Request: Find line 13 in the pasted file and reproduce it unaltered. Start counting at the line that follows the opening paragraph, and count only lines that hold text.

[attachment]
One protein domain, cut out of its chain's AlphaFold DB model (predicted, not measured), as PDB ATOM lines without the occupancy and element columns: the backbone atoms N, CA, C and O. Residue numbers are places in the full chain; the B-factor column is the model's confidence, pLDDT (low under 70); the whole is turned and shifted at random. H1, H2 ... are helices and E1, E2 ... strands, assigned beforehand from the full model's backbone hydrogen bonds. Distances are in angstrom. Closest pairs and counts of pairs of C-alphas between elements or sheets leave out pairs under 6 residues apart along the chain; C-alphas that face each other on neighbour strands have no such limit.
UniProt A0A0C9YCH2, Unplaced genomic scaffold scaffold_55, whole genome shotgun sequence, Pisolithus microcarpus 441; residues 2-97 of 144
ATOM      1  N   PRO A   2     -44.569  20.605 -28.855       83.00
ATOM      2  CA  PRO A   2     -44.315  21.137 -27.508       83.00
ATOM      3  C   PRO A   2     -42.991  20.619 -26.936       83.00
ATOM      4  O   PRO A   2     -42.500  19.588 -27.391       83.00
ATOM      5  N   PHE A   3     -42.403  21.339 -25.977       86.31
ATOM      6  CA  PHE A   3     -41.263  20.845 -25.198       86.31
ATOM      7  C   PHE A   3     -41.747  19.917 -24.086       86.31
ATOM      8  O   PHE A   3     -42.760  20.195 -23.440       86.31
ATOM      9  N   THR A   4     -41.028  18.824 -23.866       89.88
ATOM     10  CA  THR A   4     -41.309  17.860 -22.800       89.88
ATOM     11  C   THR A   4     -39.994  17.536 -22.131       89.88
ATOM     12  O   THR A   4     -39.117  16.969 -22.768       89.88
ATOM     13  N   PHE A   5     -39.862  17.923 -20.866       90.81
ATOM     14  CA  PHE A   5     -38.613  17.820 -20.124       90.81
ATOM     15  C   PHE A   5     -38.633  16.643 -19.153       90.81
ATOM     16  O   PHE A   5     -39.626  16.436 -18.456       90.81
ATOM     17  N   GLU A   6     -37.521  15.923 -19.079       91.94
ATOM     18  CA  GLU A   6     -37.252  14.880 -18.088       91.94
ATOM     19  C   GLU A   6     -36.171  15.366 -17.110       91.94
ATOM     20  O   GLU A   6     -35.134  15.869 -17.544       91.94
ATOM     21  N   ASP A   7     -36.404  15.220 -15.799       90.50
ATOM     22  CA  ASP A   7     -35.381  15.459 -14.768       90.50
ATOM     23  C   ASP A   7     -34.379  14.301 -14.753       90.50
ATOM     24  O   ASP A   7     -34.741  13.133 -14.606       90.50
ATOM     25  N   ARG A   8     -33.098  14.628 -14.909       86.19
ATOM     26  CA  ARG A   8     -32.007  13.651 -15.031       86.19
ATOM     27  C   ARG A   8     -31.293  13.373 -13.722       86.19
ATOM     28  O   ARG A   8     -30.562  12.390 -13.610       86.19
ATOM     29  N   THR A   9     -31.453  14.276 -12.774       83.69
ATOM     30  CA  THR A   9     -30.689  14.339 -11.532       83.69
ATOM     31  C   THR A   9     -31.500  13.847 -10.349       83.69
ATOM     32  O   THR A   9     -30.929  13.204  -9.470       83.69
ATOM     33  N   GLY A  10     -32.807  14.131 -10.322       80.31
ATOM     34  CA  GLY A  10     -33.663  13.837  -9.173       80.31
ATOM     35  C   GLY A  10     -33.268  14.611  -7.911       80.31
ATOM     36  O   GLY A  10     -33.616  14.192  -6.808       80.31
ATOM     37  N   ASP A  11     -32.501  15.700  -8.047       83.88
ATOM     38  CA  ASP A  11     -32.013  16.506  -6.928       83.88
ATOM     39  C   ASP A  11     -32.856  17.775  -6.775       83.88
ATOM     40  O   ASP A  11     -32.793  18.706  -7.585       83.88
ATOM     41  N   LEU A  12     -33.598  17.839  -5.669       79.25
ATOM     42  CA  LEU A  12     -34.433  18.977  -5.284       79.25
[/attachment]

ATOM     12  O   THR A   4     -39.117  16.969 -22.768       89.88